Over the past several weeks I have been exploring methods of recovery. It’s not simply about resting the body after an exercise session, but about intelligently helping the body heal and functionally move to reach healthy balance within the body.
In the first post I explain there is a constant play of stability and mobility. Certain areas in our body function best when strong and stable and other parts of the body function best when flexible and mobile.
In the second post I explore how strength training helps build the body to function optimally. I highly recommend strength training with a plan designed by a certified personal trainer, as it’s important to have a solid program and system built to work with your unique set of strengths and weaknesses. More info about training here.
In this post we are going to delve into stretching and self-massage, which is step two and three of my recommended list of recovery methods.
Certain parts of the body become tight as the muscles shorten from overuse and poor posture. For example: a person’s job is to shovel snow every day for six months of the year. That repetitive motion of holding the shovel and using the front torso muscles repeatedly will create very short and tight chest muscles and abdominals with long and weak back muscles. Eventually, if not corrected by stretching the front body and strengthening the back body, dysfunction will occur and an overuse injury and chronic pain will result. Another example: a person with a desk job who sits for 8 hours a day with their back and shoulders rounding forward. The front torso muscles and hip flexors will become short and tight while the back muscles and hip extensors (gluteals) will become weak, eventually resulting in chronic pain, most likely in the low back or shoulder girdle.
For step 2: stretching tight areas and strengthening weak areas of the body help the joints have correct range of motion so the joints that need to be more stable don’t become compromised.
A Slow Flow practice with especially long holds (1-3 minutes) while stretching (similar to yin-style yoga) stretches and targets both the deep connective tissues between the muscles and the fascia throughout the body. Fascia is similar to plastic cling wrap that wraps around all our muscles and organs, offering support and reducing friction during everyday movement. Additionally, this style of stretching increases circulation in the joints. It also improves flexibility as the poses stretch and exercise the bone and joint areas.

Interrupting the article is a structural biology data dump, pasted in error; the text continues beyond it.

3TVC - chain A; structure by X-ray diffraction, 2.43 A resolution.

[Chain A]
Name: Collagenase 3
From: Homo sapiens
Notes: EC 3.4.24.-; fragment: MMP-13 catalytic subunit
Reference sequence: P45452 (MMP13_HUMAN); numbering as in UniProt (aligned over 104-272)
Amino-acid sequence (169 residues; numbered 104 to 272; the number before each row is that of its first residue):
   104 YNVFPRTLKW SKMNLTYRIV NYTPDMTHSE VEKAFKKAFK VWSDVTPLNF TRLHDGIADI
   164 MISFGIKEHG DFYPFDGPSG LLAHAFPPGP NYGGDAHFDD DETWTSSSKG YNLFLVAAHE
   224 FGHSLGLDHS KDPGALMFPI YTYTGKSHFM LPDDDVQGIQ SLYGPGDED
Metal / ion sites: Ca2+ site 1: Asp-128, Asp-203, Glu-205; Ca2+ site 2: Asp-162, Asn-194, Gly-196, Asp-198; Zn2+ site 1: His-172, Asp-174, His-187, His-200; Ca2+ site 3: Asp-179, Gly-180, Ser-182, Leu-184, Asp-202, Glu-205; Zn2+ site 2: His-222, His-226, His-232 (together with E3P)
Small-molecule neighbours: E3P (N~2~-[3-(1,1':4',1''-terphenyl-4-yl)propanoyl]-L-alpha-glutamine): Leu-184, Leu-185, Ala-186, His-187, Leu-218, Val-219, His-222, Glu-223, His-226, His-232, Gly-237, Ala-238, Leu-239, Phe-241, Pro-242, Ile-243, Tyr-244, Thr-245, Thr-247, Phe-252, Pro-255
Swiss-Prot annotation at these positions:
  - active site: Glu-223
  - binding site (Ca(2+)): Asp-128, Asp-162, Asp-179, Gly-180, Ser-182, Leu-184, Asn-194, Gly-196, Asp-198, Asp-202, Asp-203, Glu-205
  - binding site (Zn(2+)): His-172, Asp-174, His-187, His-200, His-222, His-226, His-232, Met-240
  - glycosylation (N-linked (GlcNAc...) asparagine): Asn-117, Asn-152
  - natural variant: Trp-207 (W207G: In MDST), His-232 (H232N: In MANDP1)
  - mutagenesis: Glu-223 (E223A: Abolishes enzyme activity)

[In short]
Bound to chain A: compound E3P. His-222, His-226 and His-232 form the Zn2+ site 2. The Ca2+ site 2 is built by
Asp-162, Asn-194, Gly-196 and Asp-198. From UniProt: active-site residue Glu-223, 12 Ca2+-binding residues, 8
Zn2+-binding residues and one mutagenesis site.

For step 3: in my Slow Flow classes we focus on one body part per class to massage with 1-2 small soft lacrosse balls using a technique called self-myofascial release (SMR). Myofascial release is a set of techniques that aim to give fascia (the cling wrap around muscles and joints) a workout, stretching and smoothing it so your body can work optimally.
Studies show that SMR helps reduce tissue tension. This allows muscles to experience an increase in joint range of motion and helps reduce the risk of developing adhesions. Studies also show that performing SMR after a hard exercise session helps reduce soreness, which may enable quicker recovery. Another benefit of SMR is it promotes a feeling of relaxation after a workout, which helps elevate daily stress.
In the week 1 post I have provided a quick foam rolling routine (a SMR technique) that is helpful to do every day or every other day. For this week if you would like something longer, I have uploaded a 55min Slow Flow sequence.
Slow Flow classes are all about active recovery and stress release. The class starts with slow flowing yoga-style active stretches. Class then moves into yin-style passive stretches with longer holds to gently relax and lengthen the muscles and connective tissue. Each class focuses on a common area of tension and gently releases one tight spot using soft self-myofasical release balls. We finish off with calming and restful restorative poses using a bolster or pillow. Class is offered via online Zoom and in person small group training. Come check it out!